MAKHAPA MAKHAFOLA The biggest potential new market will be the automotive sector
The National Hydrogen and Fuel Cells Technologies Flagship Project, or Hydrogen South Africa (HySA), is more than halfway through its 15-year timeline and 40% away from achieving its goal of commercialising locally developed fuel cell technology on the international and local stage, says State-owned mineral and metallurgical innovation company Mintek research and development (R&D) GM Dr Makhapa Makhafola.
Established in 2007, HySA will, he says, continue to pursue platinum-alloy catalyst development that will lower the cost of membrane electrode assembly (MEA) coating technologies. The development of catalyst-layer technology to limit oxygen transport resistance in the MEAs is also a future objective, as this reduces performance under high loads, as is the production of more corrosion-resistant fuel cell catalysts to improve the durability and longevity of fuel cells.
The Department of Science and Technology is the principal funder of the programme, providing financing of about R20-million a year for each of the three HySA centres – HySA Catalysis, HySA Infrastructure and HySA Systems.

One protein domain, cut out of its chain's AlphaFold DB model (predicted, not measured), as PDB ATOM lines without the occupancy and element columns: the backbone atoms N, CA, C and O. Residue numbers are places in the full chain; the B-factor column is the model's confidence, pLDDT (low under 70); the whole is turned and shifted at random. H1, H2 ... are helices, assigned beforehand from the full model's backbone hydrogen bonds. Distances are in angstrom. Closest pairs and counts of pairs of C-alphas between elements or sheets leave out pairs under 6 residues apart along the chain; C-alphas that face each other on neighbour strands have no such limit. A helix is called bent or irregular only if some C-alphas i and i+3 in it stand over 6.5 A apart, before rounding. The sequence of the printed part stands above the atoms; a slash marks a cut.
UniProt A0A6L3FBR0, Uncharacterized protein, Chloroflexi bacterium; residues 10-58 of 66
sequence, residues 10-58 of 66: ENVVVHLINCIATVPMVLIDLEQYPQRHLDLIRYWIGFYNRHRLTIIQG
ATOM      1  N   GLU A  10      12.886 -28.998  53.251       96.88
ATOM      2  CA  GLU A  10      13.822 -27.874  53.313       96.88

HySA’s goal is to develop local platinum beneficiation through the manufacture of hydrogen and fuel cell technologies for the local and international markets.
Mintek’s mandate as a cohost of the HySA Catalysis centre, along with the University of Cape Town (UCT), is to develop fuel cell catalysts, the MEAs of polymer electrolyte membrane fuel cells and portable fuel cell stacks in the 500 W to 5 kW range.
Through the HySA Catalysis centre, Mintek and UCT are developing technologies mostly focused on the development of platinum- alloy catalysts that significantly improve the performance of the catalysts relative to platinum-only catalysts.
“Thus, less platinum is needed for the same power output. Also, we are developing a duel direct-coat technology for coating the catalysts onto MEA structures that will eliminate some of the process steps in the traditional coating processes used to manufacture MEAs,” Makhafola explains.
Mintek and UCT’s responsibilities have grown over the last year or so to include stationary applications, owing to the different applications of fuel cell stacks.
Set up in three five-year phases, the HySA programme is currently in its second phase, which requires the establishment of critical supply chain capabilities, the delivery of products to the market and the demonstration of capabilities in pilot markets.
“The first phase was to establish the centres and infrastructure, hire key personnel, identify initial markets and develop the first precommercial technologies,” says Makhafola.
The innovations developed during the first and second phase will enable the facility to compete on world markets and attempt to capture 25% of global catalyst demand in hydrogen and fuel cells, he explains.